There's also the business that may have a vacant lot next to it, so they use the wall facing the vacant lot for signage. Our ordinance reads that wall signage is only allowed when the wall faces a public ROW.
    One lot of redevelopment prevents a block of sprawl.

  5. #5
    Cyburbian mique28's avatar
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    make part of total sq. ft. allowed

    Working on a new sign code here too. Our intended approach would be to treat these signs as boiker described. They would be included in a computation of the number of wall signs and square footage allowed per business. Recognizing that there may be other signs beyond just a business name our community proposed limits of 200 sq. ft of gross surface area for wall signs which could be distributed among a max of three different signs... the business then has to choose how they wish to divide the sq. ft. allotment.
    Our code then deals seperately with smaller signs (or what will be forced to be smaller) such as "entrance", "exit" or even something like "ATM". They are defined as "on-site operational signs", part of our list of signs that don't require a permit. There are no limit to the amount of such "on-site operational signs" but they must be no larger than 5 square feet maximum and 4 ft. height max if anchored in the ground. We have placed some trust in our building board to limit the profiliferation of such signs during their review.

  6. #6
    moderator in moderation Suburb Repairman's avatar
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    Quote Originally posted by mique28
    Working on a new sign code here too. Our intended approach would be to treat these signs as boiker described. They would be included in a computation of the number of wall signs and square footage allowed per business. Recognizing that there may be other signs beyond just a business name our community proposed limits of 200 sq. ft of gross surface area for wall signs which could be distributed among a max of three different signs... the business then has to choose how they wish to divide the sq. ft. allotment.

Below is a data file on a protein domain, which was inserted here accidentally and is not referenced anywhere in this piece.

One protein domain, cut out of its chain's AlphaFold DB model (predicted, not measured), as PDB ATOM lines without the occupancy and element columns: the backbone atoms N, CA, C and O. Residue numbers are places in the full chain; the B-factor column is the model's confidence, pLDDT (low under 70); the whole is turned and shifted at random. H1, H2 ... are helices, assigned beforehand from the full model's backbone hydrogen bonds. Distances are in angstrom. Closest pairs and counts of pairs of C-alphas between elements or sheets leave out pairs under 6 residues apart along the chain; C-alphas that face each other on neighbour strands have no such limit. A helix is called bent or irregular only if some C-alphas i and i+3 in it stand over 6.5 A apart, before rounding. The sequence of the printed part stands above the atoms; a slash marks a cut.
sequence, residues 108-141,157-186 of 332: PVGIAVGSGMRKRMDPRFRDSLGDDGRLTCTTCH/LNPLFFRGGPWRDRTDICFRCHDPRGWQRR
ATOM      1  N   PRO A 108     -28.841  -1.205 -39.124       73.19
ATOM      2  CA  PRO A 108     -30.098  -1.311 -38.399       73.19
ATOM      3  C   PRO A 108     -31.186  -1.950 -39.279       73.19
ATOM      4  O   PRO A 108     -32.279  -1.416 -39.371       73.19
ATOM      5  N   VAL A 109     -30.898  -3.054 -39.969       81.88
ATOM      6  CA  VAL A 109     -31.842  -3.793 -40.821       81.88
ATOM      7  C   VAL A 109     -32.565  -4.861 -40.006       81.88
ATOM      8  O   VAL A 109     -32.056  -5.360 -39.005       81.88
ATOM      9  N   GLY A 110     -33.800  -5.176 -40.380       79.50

Our code then deals seperately with smaller signs (or what will be forced to be smaller) such as "entrance", "exit" or even something like "ATM". They are defined as "on-site operational signs", part of our list of signs that don't require a permit. There are no limit to the amount of such "on-site operational signs" but they must be no larger than 5 square feet maximum and 4 ft. height max if anchored in the ground. We have placed some trust in our building board to limit the profiliferation of such signs during their review.
    Duh! I should have thought earlier to include on-site operational signs (those on a building) with site directional signs as exempt from permit. I don't suppose you have a good definition for that I could "borrow"? As proposed, the draft only allows one sign per facade, but I could bump that up to 2 or 3 with the max area and probably make everyone happy.

    A drafting we will go... A drafting we will go...

    "Oh, that is all well and good, but, voice or no voice, the people can always be brought to the bidding of the leaders. That is easy. All you have to do is tell them they are being attacked and denounce the pacifists for lack of patriotism and exposing the country to danger. It works the same way in any country."

    - Herman Göring at the Nuremburg trials (thoughts on democracy)